This surname CREPS was a French habitation name from places in Aisne, Oise, and Pas-de-Calais, all so called from their Gallo-Roman landlord CRISPIUS. The name was rendered in medieval documents in the Latin form CRISPUS. It was also a baptismal name meaning 'the son of Crispin'. This name was especially popular in France in the Middle Ages, having been borne by Saint Crispin (martyred in 287). According to legend, under the reign of Diocletian he fled from Rome, with his brother St. Crispinian, and worked as a shoemaker in Soissons, while striving to spread Christianity. He and his brother suffered martyrdom in 287, by being thrown into molten lead. Their feast day is 25th Otober. The earliest French hereditary surnames are found in the 12th century, at more or less the same time as they arose in England, but they are by no means common before the 13th century, and it was not until the 15th century that they stabilized to any great extent; before then a surname might be handed down for two or three generations, but then abandoned in favour of another. In the south, many French surnames have come in from Italy over the centuries, and in Northern France, Germanic influence can often be detected.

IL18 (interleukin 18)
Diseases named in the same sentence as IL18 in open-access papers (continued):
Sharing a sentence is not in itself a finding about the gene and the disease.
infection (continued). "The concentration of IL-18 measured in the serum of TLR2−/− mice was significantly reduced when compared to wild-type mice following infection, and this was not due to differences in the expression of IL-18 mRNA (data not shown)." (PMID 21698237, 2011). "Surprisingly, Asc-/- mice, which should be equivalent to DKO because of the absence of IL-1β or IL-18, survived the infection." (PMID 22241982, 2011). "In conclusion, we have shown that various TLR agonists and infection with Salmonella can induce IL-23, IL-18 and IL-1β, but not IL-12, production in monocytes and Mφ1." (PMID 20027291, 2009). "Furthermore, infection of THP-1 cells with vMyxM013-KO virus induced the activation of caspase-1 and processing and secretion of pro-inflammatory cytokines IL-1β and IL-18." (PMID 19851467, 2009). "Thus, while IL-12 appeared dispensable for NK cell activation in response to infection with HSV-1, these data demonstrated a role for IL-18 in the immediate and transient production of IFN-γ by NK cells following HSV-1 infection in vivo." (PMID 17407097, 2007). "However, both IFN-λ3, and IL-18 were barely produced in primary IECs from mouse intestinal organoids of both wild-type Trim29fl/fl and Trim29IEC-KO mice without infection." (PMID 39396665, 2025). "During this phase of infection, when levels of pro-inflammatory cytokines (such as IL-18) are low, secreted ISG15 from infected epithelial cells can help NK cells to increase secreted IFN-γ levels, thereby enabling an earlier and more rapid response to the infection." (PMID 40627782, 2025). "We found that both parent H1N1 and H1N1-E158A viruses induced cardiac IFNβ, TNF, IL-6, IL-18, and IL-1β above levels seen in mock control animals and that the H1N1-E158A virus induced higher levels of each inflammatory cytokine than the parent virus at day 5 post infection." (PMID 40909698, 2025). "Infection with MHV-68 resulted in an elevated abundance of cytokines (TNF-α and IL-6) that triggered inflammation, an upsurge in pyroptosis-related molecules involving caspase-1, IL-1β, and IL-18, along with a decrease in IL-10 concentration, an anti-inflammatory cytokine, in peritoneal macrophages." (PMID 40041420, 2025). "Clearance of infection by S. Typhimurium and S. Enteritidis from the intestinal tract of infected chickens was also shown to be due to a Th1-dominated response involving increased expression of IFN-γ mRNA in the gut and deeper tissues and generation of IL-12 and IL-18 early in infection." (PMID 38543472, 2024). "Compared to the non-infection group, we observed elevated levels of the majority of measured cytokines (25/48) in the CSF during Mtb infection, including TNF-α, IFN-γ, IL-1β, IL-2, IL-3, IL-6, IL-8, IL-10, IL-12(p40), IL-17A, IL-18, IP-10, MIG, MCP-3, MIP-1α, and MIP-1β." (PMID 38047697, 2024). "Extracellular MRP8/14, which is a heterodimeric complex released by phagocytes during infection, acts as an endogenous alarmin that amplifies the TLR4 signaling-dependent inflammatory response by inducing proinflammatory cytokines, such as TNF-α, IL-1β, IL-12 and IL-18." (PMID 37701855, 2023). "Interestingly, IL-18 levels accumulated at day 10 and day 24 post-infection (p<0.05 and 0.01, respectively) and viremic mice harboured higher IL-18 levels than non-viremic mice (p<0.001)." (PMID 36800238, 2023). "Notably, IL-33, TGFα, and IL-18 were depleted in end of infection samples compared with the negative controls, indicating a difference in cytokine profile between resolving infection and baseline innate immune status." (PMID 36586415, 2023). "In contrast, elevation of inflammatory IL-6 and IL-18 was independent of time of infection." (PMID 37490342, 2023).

Surnames derived from placenames are divided into two broad categories; topographic names and habitation names. Topographic names are derived from general descriptive references to someone who lived near a physical feature such as an oak tree, a hill, a stream or a church. Habitation names are derived from pre-existing names denoting towns, villages and farmsteads. Other classes of local names include those derived from the names of rivers, individual houses with signs on them, regions and whole countries. In the Middle Ages heraldry came into use as a practical matter. It originated in the devices used to distinguish the armoured warriors in tournament and war, and was also placed on seals as marks of identity. As far as records show, true heraldry began in the middle of the 12th century, and appeared almost simultaneously in several countries of Western Europe.
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